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Homeowners confident on house prices



Homeowners felt confident the value of their homes rose in June, research from Knight Frank and Markit Economics suggests.

Sarah Davidson

Some 23.7% of the 1,500 households surveyed across the UK said that the value of their home had risen over the last month, while 4.6% reported a fall.

Households in all eleven regions reported that prices rose in May, with two thirds of Londoners reporting the biggest perceived rate of house price growth over the course of the month.

Households are now more confident that the value of their home will rise in the next 12 months than at any time since December last year.

Those in the South East were the most positive about the outlook for house prices followed by households in London and in the East of England.

Some 6.6% of UK households said they planned to buy a property in the next 12 months, up from

6.4% in May.

Individuals aged between 25 and 34 are the most likely to be considering buying a home in the short term, with 9.2% of such respondents saying they planned to purchase a home within the next


12 months, followed by those aged 35 to 44 (9.0%).

Grainne Gilmore, head of uk residential research at Knight Frank, said: "Households' expectations for house price rises have reached the highest level this year as the results of the general election provide some clarity on the outlook for the housing market and household finances.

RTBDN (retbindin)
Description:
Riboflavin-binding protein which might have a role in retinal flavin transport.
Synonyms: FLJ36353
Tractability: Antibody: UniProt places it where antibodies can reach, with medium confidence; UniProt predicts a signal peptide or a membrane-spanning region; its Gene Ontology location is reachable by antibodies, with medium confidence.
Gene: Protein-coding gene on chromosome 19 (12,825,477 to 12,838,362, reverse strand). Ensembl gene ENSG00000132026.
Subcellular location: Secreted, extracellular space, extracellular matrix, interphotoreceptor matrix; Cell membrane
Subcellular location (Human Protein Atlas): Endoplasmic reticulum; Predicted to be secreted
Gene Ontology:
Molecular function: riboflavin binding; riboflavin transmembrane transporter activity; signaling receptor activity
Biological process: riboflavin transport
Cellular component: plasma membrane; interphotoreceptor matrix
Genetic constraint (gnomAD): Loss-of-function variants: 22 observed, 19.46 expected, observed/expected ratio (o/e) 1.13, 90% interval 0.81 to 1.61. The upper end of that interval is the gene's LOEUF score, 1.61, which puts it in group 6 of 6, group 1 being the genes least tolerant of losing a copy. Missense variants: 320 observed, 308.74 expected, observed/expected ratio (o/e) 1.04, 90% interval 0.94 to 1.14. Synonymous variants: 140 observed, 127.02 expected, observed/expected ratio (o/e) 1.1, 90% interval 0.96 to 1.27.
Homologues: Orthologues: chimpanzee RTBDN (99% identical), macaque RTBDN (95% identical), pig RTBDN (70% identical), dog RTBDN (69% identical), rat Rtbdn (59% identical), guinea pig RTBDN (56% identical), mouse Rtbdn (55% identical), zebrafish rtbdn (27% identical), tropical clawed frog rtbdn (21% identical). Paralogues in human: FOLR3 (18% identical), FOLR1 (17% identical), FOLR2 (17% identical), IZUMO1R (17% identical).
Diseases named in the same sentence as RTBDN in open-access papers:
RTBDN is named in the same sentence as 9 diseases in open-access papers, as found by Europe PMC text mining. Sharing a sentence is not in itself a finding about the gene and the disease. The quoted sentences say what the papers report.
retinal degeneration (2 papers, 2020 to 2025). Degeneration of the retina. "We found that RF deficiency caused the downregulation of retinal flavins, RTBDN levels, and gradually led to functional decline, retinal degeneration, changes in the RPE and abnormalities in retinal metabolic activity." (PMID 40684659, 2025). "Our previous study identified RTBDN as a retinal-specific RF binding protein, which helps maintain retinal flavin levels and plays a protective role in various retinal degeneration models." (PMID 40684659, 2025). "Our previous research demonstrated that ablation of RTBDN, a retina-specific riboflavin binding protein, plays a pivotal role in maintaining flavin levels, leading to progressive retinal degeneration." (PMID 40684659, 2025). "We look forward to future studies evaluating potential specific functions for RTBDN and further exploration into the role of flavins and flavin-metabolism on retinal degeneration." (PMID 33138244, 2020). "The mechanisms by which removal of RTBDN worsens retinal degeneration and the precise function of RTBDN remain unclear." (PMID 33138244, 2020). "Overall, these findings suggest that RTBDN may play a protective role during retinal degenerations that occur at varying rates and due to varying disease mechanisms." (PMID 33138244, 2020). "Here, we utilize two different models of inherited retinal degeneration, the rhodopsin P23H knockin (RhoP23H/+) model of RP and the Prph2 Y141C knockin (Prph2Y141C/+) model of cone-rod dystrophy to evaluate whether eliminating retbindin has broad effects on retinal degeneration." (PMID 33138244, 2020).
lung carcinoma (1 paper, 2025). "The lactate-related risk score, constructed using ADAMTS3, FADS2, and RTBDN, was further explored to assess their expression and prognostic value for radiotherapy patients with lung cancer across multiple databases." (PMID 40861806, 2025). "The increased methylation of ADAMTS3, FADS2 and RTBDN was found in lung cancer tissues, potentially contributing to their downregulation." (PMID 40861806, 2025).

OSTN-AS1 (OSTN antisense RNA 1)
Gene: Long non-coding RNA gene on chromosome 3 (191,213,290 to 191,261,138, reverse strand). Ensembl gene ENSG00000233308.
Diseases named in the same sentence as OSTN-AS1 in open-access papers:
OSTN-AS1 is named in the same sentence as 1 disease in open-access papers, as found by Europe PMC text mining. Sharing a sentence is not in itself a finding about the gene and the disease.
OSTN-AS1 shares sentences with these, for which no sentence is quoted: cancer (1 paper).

"Interest rates remain advantageous, with mortgage rates hitting record lows for those who can clinch a new deal.

"However the future House Price Index still remains below levels seen last year as constrained mortgage lending and affordability affect the market."

Chris Williamson, chief economist at Markit, said: "The resumption of political stability is clearly good for the housing market. At the same time, survey data shows that low inflation has meant homeowners have pushed back their expectations of when interest rates will start rising, adding fuel to the bullish view on house prices.

"Notable exceptions are Scotland and Wales, where devolution uncertainty seems to have led to marked falls in views on future prices in June following the election."

Bethan Jenkins, co-founder of CrowdLords, added: "Stretched affordability and tighter mortgage lending conditions are keeping a lid on house price momentum, and expectations for future growth continue to go through a lull."

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